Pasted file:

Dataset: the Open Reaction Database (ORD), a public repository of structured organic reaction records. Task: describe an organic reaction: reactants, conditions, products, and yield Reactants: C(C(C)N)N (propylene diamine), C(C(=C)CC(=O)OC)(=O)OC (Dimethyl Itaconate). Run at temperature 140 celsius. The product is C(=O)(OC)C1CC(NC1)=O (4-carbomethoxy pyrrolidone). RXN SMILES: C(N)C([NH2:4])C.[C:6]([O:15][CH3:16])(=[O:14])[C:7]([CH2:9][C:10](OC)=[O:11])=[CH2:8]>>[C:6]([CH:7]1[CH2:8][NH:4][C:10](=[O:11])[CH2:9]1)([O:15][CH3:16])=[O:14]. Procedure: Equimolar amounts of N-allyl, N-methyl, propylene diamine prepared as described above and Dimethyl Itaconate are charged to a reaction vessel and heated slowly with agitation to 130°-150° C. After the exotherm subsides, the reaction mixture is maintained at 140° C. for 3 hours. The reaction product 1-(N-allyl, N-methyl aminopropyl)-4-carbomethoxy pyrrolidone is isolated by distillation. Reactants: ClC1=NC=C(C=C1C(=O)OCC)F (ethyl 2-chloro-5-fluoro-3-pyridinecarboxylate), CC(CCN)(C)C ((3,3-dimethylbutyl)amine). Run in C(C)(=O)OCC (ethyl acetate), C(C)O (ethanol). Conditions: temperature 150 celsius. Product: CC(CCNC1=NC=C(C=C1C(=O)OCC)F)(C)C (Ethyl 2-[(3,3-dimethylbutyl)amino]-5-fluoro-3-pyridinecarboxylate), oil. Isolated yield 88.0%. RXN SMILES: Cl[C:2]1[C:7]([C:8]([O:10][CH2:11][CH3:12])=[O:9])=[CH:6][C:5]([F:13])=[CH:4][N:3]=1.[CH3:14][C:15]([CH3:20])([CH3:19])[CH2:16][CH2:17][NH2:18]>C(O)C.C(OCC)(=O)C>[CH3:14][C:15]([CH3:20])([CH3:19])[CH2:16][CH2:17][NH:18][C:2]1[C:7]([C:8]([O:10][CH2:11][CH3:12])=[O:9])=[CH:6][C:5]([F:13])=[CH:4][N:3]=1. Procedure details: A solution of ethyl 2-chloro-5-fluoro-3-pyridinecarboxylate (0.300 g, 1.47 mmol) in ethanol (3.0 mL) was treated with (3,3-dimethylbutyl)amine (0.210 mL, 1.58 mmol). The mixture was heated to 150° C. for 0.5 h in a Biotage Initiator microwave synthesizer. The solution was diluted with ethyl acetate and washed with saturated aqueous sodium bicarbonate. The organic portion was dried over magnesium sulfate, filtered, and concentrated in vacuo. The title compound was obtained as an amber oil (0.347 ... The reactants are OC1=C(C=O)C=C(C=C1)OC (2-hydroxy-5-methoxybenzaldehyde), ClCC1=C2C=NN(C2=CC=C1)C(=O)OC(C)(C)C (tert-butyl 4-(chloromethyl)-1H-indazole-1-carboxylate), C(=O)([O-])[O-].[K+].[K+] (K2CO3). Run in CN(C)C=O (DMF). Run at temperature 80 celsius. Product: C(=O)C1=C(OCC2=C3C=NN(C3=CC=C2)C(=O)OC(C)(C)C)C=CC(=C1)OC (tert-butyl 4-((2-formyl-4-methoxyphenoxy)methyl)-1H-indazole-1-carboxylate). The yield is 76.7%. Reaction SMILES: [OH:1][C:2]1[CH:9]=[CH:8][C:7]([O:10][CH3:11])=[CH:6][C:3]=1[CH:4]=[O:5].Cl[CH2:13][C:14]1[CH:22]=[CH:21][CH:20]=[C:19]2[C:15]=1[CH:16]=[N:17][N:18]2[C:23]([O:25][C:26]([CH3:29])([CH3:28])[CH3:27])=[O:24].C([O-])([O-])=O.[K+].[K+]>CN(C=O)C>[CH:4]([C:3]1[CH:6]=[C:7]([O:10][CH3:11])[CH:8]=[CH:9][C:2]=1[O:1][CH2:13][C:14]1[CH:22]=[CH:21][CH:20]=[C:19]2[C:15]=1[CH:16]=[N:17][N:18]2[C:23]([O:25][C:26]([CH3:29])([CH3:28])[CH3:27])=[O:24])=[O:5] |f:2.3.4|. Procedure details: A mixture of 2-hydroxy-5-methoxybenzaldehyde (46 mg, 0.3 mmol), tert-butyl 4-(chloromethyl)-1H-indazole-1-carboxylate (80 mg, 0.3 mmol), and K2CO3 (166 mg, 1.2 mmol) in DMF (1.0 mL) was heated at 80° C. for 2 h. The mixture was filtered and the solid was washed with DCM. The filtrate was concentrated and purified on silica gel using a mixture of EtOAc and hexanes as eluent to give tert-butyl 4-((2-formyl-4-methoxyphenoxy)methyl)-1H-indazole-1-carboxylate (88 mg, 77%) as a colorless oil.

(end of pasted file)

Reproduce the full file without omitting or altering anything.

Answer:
Dataset: the Open Reaction Database (ORD), a public repository of structured organic reaction records. Task: describe an organic reaction: reactants, conditions, products, and yield Reactants: C(C(C)N)N (propylene diamine), C(C(=C)CC(=O)OC)(=O)OC (Dimethyl Itaconate). Run at temperature 140 celsius. The product is C(=O)(OC)C1CC(NC1)=O (4-carbomethoxy pyrrolidone). RXN SMILES: C(N)C([NH2:4])C.[C:6]([O:15][CH3:16])(=[O:14])[C:7]([CH2:9][C:10](OC)=[O:11])=[CH2:8]>>[C:6]([CH:7]1[CH2:8][NH:4][C:10](=[O:11])[CH2:9]1)([O:15][CH3:16])=[O:14]. Procedure: Equimolar amounts of N-allyl, N-methyl, propylene diamine prepared as described above and Dimethyl Itaconate are charged to a reaction vessel and heated slowly with agitation to 130°-150° C. After the exotherm subsides, the reaction mixture is maintained at 140° C. for 3 hours. The reaction product 1-(N-allyl, N-methyl aminopropyl)-4-carbomethoxy pyrrolidone is isolated by distillation. Reactants: ClC1=NC=C(C=C1C(=O)OCC)F (ethyl 2-chloro-5-fluoro-3-pyridinecarboxylate), CC(CCN)(C)C ((3,3-dimethylbutyl)amine). Run in C(C)(=O)OCC (ethyl acetate), C(C)O (ethanol). Conditions: temperature 150 celsius. Product: CC(CCNC1=NC=C(C=C1C(=O)OCC)F)(C)C (Ethyl 2-[(3,3-dimethylbutyl)amino]-5-fluoro-3-pyridinecarboxylate), oil. Isolated yield 88.0%. RXN SMILES: Cl[C:2]1[C:7]([C:8]([O:10][CH2:11][CH3:12])=[O:9])=[CH:6][C:5]([F:13])=[CH:4][N:3]=1.[CH3:14][C:15]([CH3:20])([CH3:19])[CH2:16][CH2:17][NH2:18]>C(O)C.C(OCC)(=O)C>[CH3:14][C:15]([CH3:20])([CH3:19])[CH2:16][CH2:17][NH:18][C:2]1[C:7]([C:8]([O:10][CH2:11][CH3:12])=[O:9])=[CH:6][C:5]([F:13])=[CH:4][N:3]=1. Procedure details: A solution of ethyl 2-chloro-5-fluoro-3-pyridinecarboxylate (0.300 g, 1.47 mmol) in ethanol (3.0 mL) was treated with (3,3-dimethylbutyl)amine (0.210 mL, 1.58 mmol). The mixture was heated to 150° C. for 0.5 h in a Biotage Initiator microwave synthesizer. The solution was diluted with ethyl acetate and washed with saturated aqueous sodium bicarbonate. The organic portion was dried over magnesium sulfate, filtered, and concentrated in vacuo. The title compound was obtained as an amber oil (0.347 ... The reactants are OC1=C(C=O)C=C(C=C1)OC (2-hydroxy-5-methoxybenzaldehyde), ClCC1=C2C=NN(C2=CC=C1)C(=O)OC(C)(C)C (tert-butyl 4-(chloromethyl)-1H-indazole-1-carboxylate), C(=O)([O-])[O-].[K+].[K+] (K2CO3). Run in CN(C)C=O (DMF). Run at temperature 80 celsius. Product: C(=O)C1=C(OCC2=C3C=NN(C3=CC=C2)C(=O)OC(C)(C)C)C=CC(=C1)OC (tert-butyl 4-((2-formyl-4-methoxyphenoxy)methyl)-1H-indazole-1-carboxylate). The yield is 76.7%. Reaction SMILES: [OH:1][C:2]1[CH:9]=[CH:8][C:7]([O:10][CH3:11])=[CH:6][C:3]=1[CH:4]=[O:5].Cl[CH2:13][C:14]1[CH:22]=[CH:21][CH:20]=[C:19]2[C:15]=1[CH:16]=[N:17][N:18]2[C:23]([O:25][C:26]([CH3:29])([CH3:28])[CH3:27])=[O:24].C([O-])([O-])=O.[K+].[K+]>CN(C=O)C>[CH:4]([C:3]1[CH:6]=[C:7]([O:10][CH3:11])[CH:8]=[CH:9][C:2]=1[O:1][CH2:13][C:14]1[CH:22]=[CH:21][CH:20]=[C:19]2[C:15]=1[CH:16]=[N:17][N:18]2[C:23]([O:25][C:26]([CH3:29])([CH3:28])[CH3:27])=[O:24])=[O:5] |f:2.3.4|. Procedure details: A mixture of 2-hydroxy-5-methoxybenzaldehyde (46 mg, 0.3 mmol), tert-butyl 4-(chloromethyl)-1H-indazole-1-carboxylate (80 mg, 0.3 mmol), and K2CO3 (166 mg, 1.2 mmol) in DMF (1.0 mL) was heated at 80° C. for 2 h. The mixture was filtered and the solid was washed with DCM. The filtrate was concentrated and purified on silica gel using a mixture of EtOAc and hexanes as eluent to give tert-butyl 4-((2-formyl-4-methoxyphenoxy)methyl)-1H-indazole-1-carboxylate (88 mg, 77%) as a colorless oil.